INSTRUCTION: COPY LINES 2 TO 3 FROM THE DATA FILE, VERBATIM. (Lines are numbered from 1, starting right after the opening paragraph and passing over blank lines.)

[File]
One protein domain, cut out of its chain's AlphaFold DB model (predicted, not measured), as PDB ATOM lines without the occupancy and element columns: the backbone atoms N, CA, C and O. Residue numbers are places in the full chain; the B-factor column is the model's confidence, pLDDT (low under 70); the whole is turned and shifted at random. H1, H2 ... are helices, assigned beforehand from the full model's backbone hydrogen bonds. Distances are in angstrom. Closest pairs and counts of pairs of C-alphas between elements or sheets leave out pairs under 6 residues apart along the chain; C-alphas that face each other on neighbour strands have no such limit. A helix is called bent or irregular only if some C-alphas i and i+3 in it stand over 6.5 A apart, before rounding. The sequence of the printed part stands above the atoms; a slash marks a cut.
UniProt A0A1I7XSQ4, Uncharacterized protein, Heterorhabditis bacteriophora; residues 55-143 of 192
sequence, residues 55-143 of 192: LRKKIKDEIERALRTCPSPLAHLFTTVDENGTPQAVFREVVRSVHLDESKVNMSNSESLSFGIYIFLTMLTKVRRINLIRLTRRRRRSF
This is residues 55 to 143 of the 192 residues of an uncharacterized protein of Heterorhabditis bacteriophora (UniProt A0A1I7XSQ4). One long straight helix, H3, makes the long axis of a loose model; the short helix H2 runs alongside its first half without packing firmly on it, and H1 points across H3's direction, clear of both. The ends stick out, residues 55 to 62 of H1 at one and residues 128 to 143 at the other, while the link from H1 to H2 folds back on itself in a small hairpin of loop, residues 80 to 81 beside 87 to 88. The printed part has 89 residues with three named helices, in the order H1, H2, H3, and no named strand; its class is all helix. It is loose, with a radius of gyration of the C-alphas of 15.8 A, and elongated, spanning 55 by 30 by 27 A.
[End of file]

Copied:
sequence, residues 55-143 of 192: LRKKIKDEIERALRTCPSPLAHLFTTVDENGTPQAVFREVVRSVHLDESKVNMSNSESLSFGIYIFLTMLTKVRRINLIRLTRRRRRSF
This is residues 55 to 143 of the 192 residues of an uncharacterized protein of Heterorhabditis bacteriophora (UniProt A0A1I7XSQ4). One long straight helix, H3, makes the long axis of a loose model; the short helix H2 runs alongside its first half without packing firmly on it, and H1 points across H3's direction, clear of both. The ends stick out, residues 55 to 62 of H1 at one and residues 128 to 143 at the other, while the link from H1 to H2 folds back on itself in a small hairpin of loop, residues 80 to 81 beside 87 to 88. The printed part has 89 residues with three named helices, in the order H1, H2, H3, and no named strand; its class is all helix. It is loose, with a radius of gyration of the C-alphas of 15.8 A, and elongated, spanning 55 by 30 by 27 A.